7

According to Wikipedia's Copyright Formalities and Copyright notice, dating or even putting the author copyright notice in unnecessary.

And then explanations such as this Stack Overflow Post make me wonder about how redundant dating is.

Except maybe to show when the work was start or published, what is the point of the date?

Also how strict is GPL on including dates and date ranges? The FSF website says to use ranges but they just seem like a formality.

8

No.

If you look at there licenses, you will notice that the following text appears near the end of page.

"END OF TERMS AND CONDITIONS"

That is the end of the license. Nowhere above that text is there a requirement to add the year to the copyright notice. However, as pointed out in Stephen Kitt's answer, if you modify somebody else's program GPLv3 section 5 requires you to include a prominent notices stating that you modified it, with a date.

This requirement to record the date for changes you make to somebody else's program is to make sure that downstream recipients is made aware of modifications of the chronology and history of changes made to the original source code.

By law, your copyright is valid without a copyright notice (at least in Berne signatories, including the USA) - but if you leave it out (the notice, not the year), you may need to assert your copyright by other means if your copyright is challenged.

Going back to the web pages with the A(GPL) licenses, notice that below the "END OF TERMS AND CONDITIONS", there is a new headline:

How to Apply These Terms to Your New Programs

This is a helpful guideline - not a license requirement. Your license, and your copyright, is valid even if you choose to not follow this guideline.

However, it is a good idea to have a copyright notice with the year of publication. While not legally required, having such a notice in place may save you from proving that you've asserted your copyright by other means in the case of a dispute, and damages awarded may be reduced if there is no copyright notice in your work.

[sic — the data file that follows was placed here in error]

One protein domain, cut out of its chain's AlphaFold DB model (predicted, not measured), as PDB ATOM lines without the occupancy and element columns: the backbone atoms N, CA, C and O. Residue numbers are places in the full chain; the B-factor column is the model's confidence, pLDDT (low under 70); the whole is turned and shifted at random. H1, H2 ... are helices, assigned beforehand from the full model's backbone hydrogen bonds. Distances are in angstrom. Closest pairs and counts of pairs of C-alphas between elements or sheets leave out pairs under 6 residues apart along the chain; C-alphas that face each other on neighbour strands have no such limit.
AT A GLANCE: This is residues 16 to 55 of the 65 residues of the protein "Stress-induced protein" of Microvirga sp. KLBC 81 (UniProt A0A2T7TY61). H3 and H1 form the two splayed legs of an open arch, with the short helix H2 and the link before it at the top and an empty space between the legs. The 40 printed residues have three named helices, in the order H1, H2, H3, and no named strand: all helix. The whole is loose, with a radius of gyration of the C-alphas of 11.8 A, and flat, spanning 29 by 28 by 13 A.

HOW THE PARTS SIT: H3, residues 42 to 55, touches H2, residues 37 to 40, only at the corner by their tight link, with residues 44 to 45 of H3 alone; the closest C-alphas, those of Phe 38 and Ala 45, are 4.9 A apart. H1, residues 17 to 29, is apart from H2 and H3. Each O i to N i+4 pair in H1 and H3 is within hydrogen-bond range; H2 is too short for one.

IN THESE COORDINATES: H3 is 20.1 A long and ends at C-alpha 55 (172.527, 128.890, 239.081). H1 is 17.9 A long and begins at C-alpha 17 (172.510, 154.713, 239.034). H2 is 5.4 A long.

• "Nowhere above that text is there a requirement to add the year" – yes there is, in section 5 as @StephenKitt's answer highlights. – Abhi Beckert Jul 22 '15 at 13:31
  • @AbhiBeckert. You quote out of context. The full sentence reads: "Nowhere above that text is there a requirement to add the year to the copyright notice." So the paragraph you refer to has nothing to do with the copyright notice. It is to inform downstream recipients about modifications to the original source code. – Free Radical Jul 22 '15 at 14:02
  • The question is wether or not it's mandatory to include dates in GPL licensed code. And the answer is a clear yes as I see it, even though you're not required to put those dates as part of a copyright notice. – Abhi Beckert Jul 22 '15 at 14:10
  • I think you should edit your answer to cover that part of the license and make it clear that anyone who contributes to GPL'd code does need to include a note about the date they worked on it. As your answer stands now, you're implying (by omission) that GPL doesn't require dates. – Abhi Beckert Jul 22 '15 at 14:12
  • 1
    @AbhiBeckert. Done. – Free Radical Jul 22 '15 at 14:16
2

It depends...

You're right in that adding a copyright statement doesn't add anything to the default protection you get under copyright law. But it is useful for documentation purposes; see Should I include a copyright line in every file? for more on that.

As far as licenses are concerned, some do require that dates be mentioned in some cases. For example, in version 3 of the GPL, section 5 (regarding modified source versions) says

a) The work must carry prominent notices stating that you modified it, and giving a relevant date.

This doesn't require that the information be present in a copyright statement, but adding a copyright statement is the easiest way of doing so.

  • Will one date be sufficient for thereafter or is it a date per change? The former seems more reasonable. – Fox Jul 22 '15 at 15:11
  • 1
    I'm guessing a single date is sufficient to satisfy the license's terms. If you look at most software projects you'll see dates are rarely updated properly, even when companies are involved! – Stephen Kitt Jul 22 '15 at 18:36

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